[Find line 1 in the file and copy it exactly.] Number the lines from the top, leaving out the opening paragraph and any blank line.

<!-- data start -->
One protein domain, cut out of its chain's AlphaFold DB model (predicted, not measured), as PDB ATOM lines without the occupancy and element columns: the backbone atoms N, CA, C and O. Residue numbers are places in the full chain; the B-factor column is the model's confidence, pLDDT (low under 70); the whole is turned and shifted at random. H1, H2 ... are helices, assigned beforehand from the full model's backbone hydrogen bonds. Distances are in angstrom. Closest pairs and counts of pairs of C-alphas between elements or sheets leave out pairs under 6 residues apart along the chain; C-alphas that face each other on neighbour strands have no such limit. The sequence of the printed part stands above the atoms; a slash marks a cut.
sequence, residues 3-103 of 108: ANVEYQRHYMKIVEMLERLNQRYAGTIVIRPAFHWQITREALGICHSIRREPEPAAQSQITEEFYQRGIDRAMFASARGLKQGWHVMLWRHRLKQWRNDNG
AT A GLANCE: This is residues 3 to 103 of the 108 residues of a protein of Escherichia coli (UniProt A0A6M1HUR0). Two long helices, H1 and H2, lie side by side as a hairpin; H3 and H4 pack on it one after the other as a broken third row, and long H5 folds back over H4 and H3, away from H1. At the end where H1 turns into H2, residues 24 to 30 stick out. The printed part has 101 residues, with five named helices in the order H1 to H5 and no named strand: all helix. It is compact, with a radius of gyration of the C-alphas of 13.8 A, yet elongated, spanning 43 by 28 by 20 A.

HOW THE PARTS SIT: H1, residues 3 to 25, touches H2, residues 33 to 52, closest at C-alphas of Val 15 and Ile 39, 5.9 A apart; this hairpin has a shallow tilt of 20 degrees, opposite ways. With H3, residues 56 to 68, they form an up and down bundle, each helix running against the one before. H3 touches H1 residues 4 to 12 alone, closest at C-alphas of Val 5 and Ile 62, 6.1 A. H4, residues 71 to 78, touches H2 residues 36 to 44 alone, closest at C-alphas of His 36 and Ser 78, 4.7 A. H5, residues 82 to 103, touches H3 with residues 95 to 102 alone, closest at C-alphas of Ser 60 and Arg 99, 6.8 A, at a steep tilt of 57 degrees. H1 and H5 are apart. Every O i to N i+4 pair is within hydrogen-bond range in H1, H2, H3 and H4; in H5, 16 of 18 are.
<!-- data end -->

sequence, residues 3-103 of 108: ANVEYQRHYMKIVEMLERLNQRYAGTIVIRPAFHWQITREALGICHSIRREPEPAAQSQITEEFYQRGIDRAMFASARGLKQGWHVMLWRHRLKQWRNDNG